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And furthermore regarding the HST, here’s what’s called anecdotal evidence, often as accurate as a royal commission: There’s an accelerated flurry of small business all-cash, “off-the-books” transactions being offered out there since the HST kicked in, and I’d wager that the tax police aren’t too eager to track them down because of the HST’s huge unpopularity.
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Furthermore even some more on the HST, this is an overlooked underlying (oxymoron?) testament to how far out of touch even the most astute and well-informed can be regarding the public temper:
CKNW’s Cutting Edge of the Ledge segment on Fridays is a must-listen discussion among host Bill Good, Vaughn Palmer and Keith Baldrey, smart media people who probably know provincial politics better than most MLAs. Good was only half-joking when at the start of one session he advised political Victoria: “Start your tape recorders.” It’s that influential.
Short months ago the Three Wise Men, as I call them, were treating former premier Bill Vander Zalm’s anti-HST petition as an amusing diversion, a tilting at windmills sure to end up with a blunt lance. (Me too.)
But the ever-upbeat Zalm, impossible to dislike personally, and HST activist Chris Delaney did the wildly unlikely, and on a shoestring: They gathered the signatures of more than 700,000 voters furious about the HST — well above the required 10 per cent in each of B.C.’s 85 ridings.
All that you know. But regardless of where anyone stands on the HST, it’s been seriously under-appreciated that this was the greatest populist feat, the greatest organizing of ordinary people around a cause, since the 1972-75 movement to bang the heads together of the rival “free enterprise” parties in order to form a single party — Bill Bennett’s Social Credit — and defeat the incumbent New Democrats.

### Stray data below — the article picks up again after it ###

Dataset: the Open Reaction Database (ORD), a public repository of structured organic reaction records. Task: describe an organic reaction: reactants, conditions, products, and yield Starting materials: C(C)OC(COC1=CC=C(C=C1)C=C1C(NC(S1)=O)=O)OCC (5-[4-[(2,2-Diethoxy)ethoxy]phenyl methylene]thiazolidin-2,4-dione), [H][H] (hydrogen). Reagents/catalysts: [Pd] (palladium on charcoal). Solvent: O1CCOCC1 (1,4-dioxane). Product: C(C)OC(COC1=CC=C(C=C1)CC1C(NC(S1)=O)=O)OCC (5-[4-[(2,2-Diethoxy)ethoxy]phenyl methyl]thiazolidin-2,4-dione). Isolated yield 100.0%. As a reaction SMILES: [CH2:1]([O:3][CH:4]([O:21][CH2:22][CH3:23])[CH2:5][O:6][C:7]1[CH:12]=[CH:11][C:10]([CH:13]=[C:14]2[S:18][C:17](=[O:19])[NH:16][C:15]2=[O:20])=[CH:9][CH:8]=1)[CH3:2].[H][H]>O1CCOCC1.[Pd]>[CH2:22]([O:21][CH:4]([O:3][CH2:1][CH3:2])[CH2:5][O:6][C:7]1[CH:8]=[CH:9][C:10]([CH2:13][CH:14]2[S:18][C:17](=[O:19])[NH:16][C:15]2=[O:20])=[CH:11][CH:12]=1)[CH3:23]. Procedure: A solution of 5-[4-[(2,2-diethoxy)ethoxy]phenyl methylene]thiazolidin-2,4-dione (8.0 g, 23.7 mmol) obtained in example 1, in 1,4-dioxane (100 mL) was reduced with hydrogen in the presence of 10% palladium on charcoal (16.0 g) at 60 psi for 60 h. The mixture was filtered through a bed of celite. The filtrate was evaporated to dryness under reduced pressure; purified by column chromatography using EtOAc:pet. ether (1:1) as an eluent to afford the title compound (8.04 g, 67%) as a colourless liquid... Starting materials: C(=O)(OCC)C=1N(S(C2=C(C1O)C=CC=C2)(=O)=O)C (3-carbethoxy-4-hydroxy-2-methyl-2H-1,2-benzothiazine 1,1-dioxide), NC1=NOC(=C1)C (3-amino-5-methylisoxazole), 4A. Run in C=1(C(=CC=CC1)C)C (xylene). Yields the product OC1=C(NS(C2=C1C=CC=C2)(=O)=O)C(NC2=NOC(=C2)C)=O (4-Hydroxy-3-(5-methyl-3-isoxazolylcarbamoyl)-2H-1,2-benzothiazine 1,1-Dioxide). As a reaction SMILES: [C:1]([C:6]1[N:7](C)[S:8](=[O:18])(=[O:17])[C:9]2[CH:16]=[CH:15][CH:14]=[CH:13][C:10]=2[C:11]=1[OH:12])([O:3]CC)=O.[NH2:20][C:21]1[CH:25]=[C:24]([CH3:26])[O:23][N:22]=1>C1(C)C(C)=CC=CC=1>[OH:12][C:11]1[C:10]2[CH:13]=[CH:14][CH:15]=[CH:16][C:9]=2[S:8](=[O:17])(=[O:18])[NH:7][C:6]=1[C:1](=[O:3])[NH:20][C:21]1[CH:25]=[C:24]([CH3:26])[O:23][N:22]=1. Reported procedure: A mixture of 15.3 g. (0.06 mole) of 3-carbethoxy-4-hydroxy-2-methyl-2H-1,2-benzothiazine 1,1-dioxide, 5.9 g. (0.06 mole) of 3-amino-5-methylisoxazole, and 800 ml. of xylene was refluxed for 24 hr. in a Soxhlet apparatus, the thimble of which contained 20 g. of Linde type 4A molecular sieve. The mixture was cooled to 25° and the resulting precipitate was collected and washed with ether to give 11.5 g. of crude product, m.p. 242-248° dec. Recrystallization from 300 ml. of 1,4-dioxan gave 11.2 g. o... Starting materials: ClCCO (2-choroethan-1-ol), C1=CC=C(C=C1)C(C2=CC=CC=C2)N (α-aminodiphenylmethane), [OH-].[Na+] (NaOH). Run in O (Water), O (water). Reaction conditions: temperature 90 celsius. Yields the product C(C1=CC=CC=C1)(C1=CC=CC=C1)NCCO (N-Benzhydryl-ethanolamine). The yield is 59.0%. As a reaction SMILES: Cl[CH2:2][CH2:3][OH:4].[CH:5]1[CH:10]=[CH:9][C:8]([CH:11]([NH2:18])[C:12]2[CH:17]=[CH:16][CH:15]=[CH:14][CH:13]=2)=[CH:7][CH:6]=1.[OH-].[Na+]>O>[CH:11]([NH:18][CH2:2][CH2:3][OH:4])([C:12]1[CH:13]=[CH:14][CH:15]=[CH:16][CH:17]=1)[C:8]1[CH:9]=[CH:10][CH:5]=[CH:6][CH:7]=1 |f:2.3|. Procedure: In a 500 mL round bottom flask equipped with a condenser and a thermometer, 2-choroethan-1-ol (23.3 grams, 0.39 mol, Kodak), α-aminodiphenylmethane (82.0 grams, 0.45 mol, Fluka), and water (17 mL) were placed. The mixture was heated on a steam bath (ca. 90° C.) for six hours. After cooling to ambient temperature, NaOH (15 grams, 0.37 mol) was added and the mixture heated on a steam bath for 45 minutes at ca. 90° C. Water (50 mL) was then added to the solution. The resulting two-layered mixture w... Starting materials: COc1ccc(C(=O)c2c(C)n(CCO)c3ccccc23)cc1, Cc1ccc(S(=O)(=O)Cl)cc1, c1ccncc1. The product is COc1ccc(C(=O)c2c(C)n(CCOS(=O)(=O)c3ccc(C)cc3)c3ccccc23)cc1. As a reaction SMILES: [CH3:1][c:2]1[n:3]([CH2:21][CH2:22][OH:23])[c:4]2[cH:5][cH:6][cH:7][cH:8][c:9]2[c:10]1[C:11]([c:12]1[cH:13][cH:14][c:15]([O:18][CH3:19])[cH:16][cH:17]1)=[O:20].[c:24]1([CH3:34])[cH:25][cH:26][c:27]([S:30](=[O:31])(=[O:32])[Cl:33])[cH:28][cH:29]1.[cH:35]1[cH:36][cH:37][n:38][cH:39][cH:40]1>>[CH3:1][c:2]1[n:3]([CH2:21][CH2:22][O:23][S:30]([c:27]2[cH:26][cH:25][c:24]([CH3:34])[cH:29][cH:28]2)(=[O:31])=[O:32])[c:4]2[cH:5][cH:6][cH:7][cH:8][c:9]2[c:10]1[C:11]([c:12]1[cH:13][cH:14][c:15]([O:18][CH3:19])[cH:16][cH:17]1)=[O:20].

Credit where due: I’d say Vander Zalm was the only one, with Delaney’s tireless organizing work in the trenches and an army of great anti-HST volunteers, able to pull it off.
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It’s appalling what party ideology can do to the political tongue. The New Democratic Party ferry critic ascribed the Queen of Nanaimo’s recent hard landing at Mayne Island to “the legacy of privatization.” Spare me.
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It’s a small world, as they say — but this small?
Bill Vaughan attended Carolanne Reynolds’s Royal Tea celebration on the B.C. Day weekend — snappily turned out in white trousers, sharp jacket and straw boater.
Notable on Bill’s hat was some kind of insignia, and I was about to jest that perhaps it was his old school crest when, reading my mind, he animatedly stated that indeed it was — the school being Witgift, in England.
But, as Jack Wasserman used to say, that isn’t the item. The item is that a woman passing by not only instantly recognized it — but declared that she had actually worked at that very school.
The odds for that must resemble the odds of winning the Lotto Max.
© Trevor Lautens, 2010